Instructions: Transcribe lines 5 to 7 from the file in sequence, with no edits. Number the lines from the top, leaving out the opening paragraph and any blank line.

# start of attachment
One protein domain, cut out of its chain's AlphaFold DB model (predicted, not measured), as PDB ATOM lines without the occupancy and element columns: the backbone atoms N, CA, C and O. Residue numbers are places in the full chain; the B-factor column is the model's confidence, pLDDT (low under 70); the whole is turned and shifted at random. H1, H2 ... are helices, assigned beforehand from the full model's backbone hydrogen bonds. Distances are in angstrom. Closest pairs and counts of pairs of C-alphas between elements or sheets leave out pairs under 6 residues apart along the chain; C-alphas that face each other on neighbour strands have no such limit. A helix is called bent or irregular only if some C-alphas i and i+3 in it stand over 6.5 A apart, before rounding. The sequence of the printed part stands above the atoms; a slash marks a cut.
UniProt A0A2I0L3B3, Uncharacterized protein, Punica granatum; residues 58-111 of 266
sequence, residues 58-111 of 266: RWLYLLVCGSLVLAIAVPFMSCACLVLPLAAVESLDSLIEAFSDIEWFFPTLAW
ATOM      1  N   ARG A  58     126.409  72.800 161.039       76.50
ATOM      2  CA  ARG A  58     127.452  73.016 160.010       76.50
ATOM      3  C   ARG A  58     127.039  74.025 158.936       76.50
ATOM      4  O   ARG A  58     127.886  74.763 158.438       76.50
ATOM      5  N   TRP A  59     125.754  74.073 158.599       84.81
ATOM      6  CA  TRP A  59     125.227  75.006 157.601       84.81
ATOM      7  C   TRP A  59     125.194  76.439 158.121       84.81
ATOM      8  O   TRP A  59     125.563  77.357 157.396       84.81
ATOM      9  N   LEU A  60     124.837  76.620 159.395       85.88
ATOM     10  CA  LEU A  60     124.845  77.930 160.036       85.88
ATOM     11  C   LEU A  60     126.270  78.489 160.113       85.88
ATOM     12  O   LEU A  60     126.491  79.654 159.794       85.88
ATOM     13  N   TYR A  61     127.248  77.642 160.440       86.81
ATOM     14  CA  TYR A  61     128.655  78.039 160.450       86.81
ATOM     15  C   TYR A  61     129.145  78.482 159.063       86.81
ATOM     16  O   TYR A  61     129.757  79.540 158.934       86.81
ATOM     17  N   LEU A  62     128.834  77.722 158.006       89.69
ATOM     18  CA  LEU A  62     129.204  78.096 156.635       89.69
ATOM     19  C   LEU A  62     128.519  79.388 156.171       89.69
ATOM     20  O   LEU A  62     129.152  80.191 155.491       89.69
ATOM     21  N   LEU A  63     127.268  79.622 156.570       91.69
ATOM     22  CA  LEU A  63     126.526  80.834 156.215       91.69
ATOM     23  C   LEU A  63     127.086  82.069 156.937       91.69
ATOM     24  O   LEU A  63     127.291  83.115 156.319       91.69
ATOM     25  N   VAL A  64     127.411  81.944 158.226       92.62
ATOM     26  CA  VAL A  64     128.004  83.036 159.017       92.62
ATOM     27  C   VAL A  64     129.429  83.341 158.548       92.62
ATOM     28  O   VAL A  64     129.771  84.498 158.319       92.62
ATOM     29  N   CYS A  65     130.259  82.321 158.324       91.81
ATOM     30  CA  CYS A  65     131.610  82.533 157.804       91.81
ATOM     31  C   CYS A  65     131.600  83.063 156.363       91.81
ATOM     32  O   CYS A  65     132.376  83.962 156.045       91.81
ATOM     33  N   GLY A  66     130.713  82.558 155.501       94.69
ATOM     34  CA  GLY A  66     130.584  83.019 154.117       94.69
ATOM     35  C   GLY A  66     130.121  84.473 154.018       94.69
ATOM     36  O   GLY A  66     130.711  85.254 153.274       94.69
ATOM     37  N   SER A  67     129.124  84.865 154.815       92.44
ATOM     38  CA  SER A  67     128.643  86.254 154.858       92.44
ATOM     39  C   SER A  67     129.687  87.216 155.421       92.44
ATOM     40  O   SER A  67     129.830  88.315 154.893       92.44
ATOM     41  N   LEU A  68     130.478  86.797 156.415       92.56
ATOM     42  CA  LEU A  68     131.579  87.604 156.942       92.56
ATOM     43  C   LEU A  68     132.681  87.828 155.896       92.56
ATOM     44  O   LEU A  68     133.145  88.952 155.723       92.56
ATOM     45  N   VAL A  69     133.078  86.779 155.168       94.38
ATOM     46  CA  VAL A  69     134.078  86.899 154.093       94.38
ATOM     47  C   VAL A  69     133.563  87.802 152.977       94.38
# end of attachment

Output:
ATOM      3  C   ARG A  58     127.039  74.025 158.936       76.50
ATOM      4  O   ARG A  58     127.886  74.763 158.438       76.50
ATOM      5  N   TRP A  59     125.754  74.073 158.599       84.81